Business Operations

Acutec Gives Workers a Stake in the Company

When asked why she chose to “give away” a quarter of her precision-machining company to employees, Acutec Precision Aerospace President and CEO Elisabeth Smith has a simple, commonsense answer: “Having an appetite for growth is a lot easier if you’re the beneficiary of it.”

Skin in the game: In August, Acutec, the largest industrial employer in its northwestern Pennsylvania county, went from privately held to worker-owned through an employee stock ownership plan. The shares, which have a value of $5.5 million, will be given out to current and future employees over the next decade—at no cost to them.

  • Said the 40-year-old Smith: “I have a long career ahead of me, but I want the employees to be on that journey with me. … Why not give a stake to the person who’s working their butt off?”

Bringing in applicants: The woman-owned business, founded in 1988 by Smith’s father, Rob Smith, has always had an “empowered, participatory” workforce, but in recent years, it struggled with attracting and retaining the right people, Smith said. Since the ESOP, that’s turned around.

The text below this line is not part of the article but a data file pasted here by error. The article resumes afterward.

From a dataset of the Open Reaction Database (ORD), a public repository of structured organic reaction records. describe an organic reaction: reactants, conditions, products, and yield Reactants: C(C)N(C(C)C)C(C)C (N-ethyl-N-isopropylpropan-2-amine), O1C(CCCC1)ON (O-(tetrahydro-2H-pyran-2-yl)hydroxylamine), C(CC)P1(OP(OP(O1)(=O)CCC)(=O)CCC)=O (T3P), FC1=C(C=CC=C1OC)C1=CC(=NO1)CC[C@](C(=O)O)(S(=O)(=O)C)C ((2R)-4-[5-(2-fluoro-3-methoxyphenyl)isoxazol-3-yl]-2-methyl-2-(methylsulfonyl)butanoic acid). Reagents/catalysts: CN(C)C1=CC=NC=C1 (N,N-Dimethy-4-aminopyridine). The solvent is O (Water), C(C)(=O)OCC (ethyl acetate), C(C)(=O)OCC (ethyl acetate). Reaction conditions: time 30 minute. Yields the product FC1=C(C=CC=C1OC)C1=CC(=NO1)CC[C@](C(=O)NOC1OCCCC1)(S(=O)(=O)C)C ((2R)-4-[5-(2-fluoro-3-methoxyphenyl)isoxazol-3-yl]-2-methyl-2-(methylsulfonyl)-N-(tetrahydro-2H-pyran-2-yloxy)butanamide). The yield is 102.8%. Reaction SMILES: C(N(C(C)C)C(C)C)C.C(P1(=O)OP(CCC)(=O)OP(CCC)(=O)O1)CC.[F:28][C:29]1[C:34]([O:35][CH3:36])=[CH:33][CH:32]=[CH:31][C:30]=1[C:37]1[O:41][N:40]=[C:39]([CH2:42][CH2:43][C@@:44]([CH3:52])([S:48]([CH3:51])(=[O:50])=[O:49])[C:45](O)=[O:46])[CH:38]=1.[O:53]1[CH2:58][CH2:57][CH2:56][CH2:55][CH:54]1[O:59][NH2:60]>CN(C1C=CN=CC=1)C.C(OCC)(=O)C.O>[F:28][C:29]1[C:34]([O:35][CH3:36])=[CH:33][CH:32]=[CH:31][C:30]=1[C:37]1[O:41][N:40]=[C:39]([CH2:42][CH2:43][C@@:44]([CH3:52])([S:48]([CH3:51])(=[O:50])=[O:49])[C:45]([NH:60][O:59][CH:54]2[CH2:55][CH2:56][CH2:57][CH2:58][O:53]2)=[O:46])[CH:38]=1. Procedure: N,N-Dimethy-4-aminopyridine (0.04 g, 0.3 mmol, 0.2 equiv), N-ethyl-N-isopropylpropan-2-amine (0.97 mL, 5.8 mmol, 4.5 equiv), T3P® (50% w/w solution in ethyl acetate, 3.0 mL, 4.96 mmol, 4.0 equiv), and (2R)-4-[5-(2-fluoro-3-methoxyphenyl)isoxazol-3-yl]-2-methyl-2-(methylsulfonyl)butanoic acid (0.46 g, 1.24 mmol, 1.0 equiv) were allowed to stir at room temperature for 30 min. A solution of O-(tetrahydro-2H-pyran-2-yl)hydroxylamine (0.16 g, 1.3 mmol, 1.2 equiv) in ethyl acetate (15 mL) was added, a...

• “It’s made a difference in attracting talent,” she said.
  • With more than 400 employees spread across its three Pennsylvania facilities and one South Carolina operation, Acutec is in growth mode and still looking to fill open positions.

The retirement incentive: The firm’s new ownership structure will help provide for employees in their golden years.

  • Under the ESOP, when an employee leaves or retires, the company buys them out, and they can place that money into a retirement account.
  • “There have been other ESOPs in the community, and some people have seen employees [of other companies] retire with quite a lot of money, so they have an idea of what it looks like,” Smith said.

The productivity effect: Now that employees are part owners of Acutec, Smith sees more interest in cost-consciousness and ROI.

  • “We’re hearing things like, ‘Can we save on tooling?’” Smith said. “There are some costs the employees control themselves. The idea now is that they are custodians in charge of some of those profit drivers. They want to look at return on investment.”

The last word: Perhaps the best development to come from the restructuring is the change in team morale.

  • “Before, people were kind of burned out, coming out of the pandemic,” Smith said. “How do you inspire people to do more? This is how.”
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